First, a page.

Association of Patterns of Change in Adiposity With Diastolic Function and Systolic Myocardial Mechanics From Early Adulthood to Middle Age

The Coronary Artery Risk Development in Young Adults Study

Sadiya S. Khan, Sanjiv J. Shah, Laura A. Colangelo, Anita Panjwani, Kiang Liu, Cora E. Lewis, Christina M. Shay, David C. Goff, Jared Reis, Henrique D. Vasconcellos, Joao Lima, Donald Lloyd-Jones, Norrina B. Allen

Research output: Contribution to journalArticle

Abstract

Background: The aim of this study was to determine whether long-term patterns of change in adiposity throughout young adulthood are associated with systolic and diastolic function in midlife. Methods: Participants in the Coronary Artery Risk Development in Young Adults study, a multicenter, population-based cohort, underwent repeated anthropometric assessment (body mass index [BMI], waist circumference, and waist-to-hip ratio) from examination years 0 to 25. At year 25, longitudinal, circumferential, and radial strain and tissue Doppler velocities were assessed by echocardiography. Group-based trajectory modeling was used to identify 25-year trajectories of change in anthropometric measures and to examine associations between trajectories of adiposity change and indices of cardiac mechanics. Results: Among 3,310 participants, four distinct trajectories of BMI change were identified: stable BMI (36% of the cohort; mean ΔBMI, 1.6 kg/m2), mild increase (40%; mean ΔBMI, 6.0 kg/m2), moderate increase (18%; mean ΔBMI, 10.8 kg/m2), and major increase (6%; mean ΔBMI, 15.5 kg/m2). Trajectories of greater BMI increase were associated with lower adjusted e′ velocity and higher E/e′ ratio compared with the stable BMI group, independent of year 0 or year 25 BMI. Participants in increasing BMI trajectory groups compared with the stable BMI group had lower absolute longitudinal strain and greater odds of diastolic dysfunction, independent of year 0 BMI but not year 25 BMI. Similar patterns were observed for change in waist circumference and waist-to-hip ratio trajectory groups. Conclusions: Steeper trajectories of BMI increase from young adulthood to middle age, a vulnerable period for weight gain, are independently associated with lower e′ velocity and higher E/e′ ratio, but not systolic dysfunction, in midlife.

Original languageEnglish (US)
JournalJournal of the American Society of Echocardiography
DOIs
StateAccepted/In press - Jan 1 2018

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Adiposity
Mechanics
Young Adult
Coronary Vessels
Body Mass Index
Waist-Hip Ratio
Waist Circumference
Multicenter Studies
Weight Gain
Echocardiography

Keywords

  • Echocardiography
  • Epidemiology
  • Heart failure with preserved ejection fraction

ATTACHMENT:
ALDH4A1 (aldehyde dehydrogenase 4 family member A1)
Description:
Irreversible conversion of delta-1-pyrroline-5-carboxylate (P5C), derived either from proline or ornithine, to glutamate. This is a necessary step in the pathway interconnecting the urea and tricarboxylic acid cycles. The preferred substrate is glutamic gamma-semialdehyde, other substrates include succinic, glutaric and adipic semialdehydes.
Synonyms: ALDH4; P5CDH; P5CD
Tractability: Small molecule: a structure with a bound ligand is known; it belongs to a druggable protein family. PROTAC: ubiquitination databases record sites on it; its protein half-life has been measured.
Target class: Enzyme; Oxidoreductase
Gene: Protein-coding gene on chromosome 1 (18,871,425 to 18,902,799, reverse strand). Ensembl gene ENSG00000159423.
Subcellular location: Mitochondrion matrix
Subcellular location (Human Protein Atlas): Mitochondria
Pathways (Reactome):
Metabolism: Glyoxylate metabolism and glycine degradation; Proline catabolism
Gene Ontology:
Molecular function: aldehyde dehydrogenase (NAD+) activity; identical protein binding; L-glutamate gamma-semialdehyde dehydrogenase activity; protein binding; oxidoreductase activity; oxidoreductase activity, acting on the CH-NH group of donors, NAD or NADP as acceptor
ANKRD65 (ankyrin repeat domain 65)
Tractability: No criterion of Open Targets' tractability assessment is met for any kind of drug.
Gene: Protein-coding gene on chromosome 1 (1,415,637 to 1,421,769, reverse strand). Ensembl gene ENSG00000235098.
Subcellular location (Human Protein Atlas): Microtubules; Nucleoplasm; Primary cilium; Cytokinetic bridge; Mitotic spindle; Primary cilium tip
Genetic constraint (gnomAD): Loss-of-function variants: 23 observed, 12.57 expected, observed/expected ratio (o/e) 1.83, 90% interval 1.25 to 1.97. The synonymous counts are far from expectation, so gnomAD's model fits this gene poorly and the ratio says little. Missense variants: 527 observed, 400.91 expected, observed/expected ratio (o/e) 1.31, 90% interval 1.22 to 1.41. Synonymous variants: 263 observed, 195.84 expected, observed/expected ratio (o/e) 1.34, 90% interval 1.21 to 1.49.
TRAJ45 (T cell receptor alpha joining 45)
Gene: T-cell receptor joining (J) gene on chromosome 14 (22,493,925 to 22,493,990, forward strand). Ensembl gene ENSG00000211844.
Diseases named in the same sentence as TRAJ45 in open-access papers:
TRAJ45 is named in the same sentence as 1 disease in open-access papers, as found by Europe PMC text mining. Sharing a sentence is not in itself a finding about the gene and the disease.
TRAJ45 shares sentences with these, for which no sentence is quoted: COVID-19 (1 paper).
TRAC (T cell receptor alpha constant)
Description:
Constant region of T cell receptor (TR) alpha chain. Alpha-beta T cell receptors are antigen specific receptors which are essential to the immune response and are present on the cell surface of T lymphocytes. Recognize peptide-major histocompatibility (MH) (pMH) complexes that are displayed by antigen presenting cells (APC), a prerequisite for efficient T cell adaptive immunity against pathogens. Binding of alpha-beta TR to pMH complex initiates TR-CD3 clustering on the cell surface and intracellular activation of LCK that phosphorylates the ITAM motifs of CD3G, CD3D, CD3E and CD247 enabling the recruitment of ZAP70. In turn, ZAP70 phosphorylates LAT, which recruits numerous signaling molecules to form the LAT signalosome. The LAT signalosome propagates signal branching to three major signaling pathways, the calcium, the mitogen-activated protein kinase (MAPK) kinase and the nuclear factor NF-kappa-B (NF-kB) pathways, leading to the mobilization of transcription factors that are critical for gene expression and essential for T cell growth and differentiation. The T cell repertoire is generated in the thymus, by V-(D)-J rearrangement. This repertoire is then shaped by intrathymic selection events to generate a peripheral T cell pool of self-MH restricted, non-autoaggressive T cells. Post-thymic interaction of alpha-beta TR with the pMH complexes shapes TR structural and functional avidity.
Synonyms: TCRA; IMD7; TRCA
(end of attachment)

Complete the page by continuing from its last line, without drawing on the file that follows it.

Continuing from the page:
ASJC Scopus subject areas

  • Radiology Nuclear Medicine and imaging
  • Cardiology and Cardiovascular Medicine

Cite this

Association of Patterns of Change in Adiposity With Diastolic Function and Systolic Myocardial Mechanics From Early Adulthood to Middle Age : The Coronary Artery Risk Development in Young Adults Study. / Khan, Sadiya S.; Shah, Sanjiv J.; Colangelo, Laura A.; Panjwani, Anita; Liu, Kiang; Lewis, Cora E.; Shay, Christina M.; Goff, David C.; Reis, Jared; Vasconcellos, Henrique D.; Lima, Joao; Lloyd-Jones, Donald; Allen, Norrina B.

In: Journal of the American Society of Echocardiography, 01.01.2018.

Research output: Contribution to journalArticle

Khan, Sadiya S. ; Shah, Sanjiv J. ; Colangelo, Laura A. ; Panjwani, Anita ; Liu, Kiang ; Lewis, Cora E. ; Shay, Christina M. ; Goff, David C. ; Reis, Jared ; Vasconcellos, Henrique D. ; Lima, Joao ; Lloyd-Jones, Donald ; Allen, Norrina B. / Association of Patterns of Change in Adiposity With Diastolic Function and Systolic Myocardial Mechanics From Early Adulthood to Middle Age : The Coronary Artery Risk Development in Young Adults Study. In: Journal of the American Society of Echocardiography. 2018.
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abstract = "Background: The aim of this study was to determine whether long-term patterns of change in adiposity throughout young adulthood are associated with systolic and diastolic function in midlife. Methods: Participants in the Coronary Artery Risk Development in Young Adults study, a multicenter, population-based cohort, underwent repeated anthropometric assessment (body mass index [BMI], waist circumference, and waist-to-hip ratio) from examination years 0 to 25. At year 25, longitudinal, circumferential, and radial strain and tissue Doppler velocities were assessed by echocardiography. Group-based trajectory modeling was used to identify 25-year trajectories of change in anthropometric measures and to examine associations between trajectories of adiposity change and indices of cardiac mechanics. Results: Among 3,310 participants, four distinct trajectories of BMI change were identified: stable BMI (36{\%} of the cohort; mean ΔBMI, 1.6 kg/m2), mild increase (40{\%}; mean ΔBMI, 6.0 kg/m2), moderate increase (18{\%}; mean ΔBMI, 10.8 kg/m2), and major increase (6{\%}; mean ΔBMI, 15.5 kg/m2). Trajectories of greater BMI increase were associated with lower adjusted e′ velocity and higher E/e′ ratio compared with the stable BMI group, independent of year 0 or year 25 BMI. Participants in increasing BMI trajectory groups compared with the stable BMI group had lower absolute longitudinal strain and greater odds of diastolic dysfunction, independent of year 0 BMI but not year 25 BMI. Similar patterns were observed for change in waist circumference and waist-to-hip ratio trajectory groups. Conclusions: Steeper trajectories of BMI increase from young adulthood to middle age, a vulnerable period for weight gain, are independently associated with lower e′ velocity and higher E/e′ ratio, but not systolic dysfunction, in midlife.",